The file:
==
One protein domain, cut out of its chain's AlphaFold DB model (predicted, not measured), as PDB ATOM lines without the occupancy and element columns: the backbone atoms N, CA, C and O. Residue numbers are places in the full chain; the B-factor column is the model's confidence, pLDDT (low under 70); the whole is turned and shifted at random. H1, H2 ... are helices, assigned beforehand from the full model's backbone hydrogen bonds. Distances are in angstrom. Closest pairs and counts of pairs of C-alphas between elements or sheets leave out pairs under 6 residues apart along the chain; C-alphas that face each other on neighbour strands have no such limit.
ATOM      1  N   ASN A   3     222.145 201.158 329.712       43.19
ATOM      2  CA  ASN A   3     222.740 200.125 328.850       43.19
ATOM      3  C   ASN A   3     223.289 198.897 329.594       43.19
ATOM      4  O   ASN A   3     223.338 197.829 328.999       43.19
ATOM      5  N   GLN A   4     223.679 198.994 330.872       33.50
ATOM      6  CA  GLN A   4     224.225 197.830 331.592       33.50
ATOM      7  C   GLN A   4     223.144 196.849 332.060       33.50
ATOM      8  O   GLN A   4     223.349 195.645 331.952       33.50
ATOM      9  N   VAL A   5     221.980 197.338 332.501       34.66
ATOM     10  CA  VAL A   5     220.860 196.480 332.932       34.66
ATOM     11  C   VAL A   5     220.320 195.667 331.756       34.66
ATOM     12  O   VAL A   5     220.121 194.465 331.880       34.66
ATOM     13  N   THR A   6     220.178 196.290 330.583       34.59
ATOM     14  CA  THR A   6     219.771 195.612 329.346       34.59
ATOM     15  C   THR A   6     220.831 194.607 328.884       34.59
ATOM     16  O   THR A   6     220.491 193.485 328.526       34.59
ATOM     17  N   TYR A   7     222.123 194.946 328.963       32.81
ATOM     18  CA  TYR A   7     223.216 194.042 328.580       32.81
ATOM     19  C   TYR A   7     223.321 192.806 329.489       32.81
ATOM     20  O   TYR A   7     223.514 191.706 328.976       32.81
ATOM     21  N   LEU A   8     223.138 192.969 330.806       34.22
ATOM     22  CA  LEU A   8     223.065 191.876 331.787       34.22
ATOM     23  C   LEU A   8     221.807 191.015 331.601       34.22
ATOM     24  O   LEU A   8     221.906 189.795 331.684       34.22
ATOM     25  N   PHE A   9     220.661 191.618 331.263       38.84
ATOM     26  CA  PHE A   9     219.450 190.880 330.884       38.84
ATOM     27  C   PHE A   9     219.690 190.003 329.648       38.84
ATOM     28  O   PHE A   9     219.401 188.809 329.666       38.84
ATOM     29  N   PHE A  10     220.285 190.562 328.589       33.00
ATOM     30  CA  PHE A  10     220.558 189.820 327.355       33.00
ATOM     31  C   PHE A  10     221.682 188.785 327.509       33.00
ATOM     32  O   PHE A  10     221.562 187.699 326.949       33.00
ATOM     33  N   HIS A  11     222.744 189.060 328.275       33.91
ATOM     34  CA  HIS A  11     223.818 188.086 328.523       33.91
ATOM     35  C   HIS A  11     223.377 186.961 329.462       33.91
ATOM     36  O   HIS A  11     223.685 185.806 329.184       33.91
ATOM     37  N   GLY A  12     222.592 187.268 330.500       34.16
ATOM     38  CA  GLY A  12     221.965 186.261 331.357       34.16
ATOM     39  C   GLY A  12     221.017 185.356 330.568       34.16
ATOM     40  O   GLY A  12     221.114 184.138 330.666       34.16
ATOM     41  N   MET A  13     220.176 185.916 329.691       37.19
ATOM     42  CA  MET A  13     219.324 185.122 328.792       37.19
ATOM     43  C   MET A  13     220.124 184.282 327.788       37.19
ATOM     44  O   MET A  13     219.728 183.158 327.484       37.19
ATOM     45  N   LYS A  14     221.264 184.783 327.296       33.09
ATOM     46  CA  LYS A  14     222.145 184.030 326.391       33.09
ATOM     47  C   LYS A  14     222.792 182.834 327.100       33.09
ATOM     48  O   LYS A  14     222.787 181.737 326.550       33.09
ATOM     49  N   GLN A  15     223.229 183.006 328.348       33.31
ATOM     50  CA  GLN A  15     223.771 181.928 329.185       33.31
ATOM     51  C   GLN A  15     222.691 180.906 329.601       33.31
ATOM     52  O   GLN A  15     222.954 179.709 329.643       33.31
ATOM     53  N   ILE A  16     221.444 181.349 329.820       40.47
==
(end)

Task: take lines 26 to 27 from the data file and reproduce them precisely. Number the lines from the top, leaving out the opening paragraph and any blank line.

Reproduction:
ATOM     26  CA  PHE A   9     219.450 190.880 330.884       38.84
ATOM     27  C   PHE A   9     219.690 190.003 329.648       38.84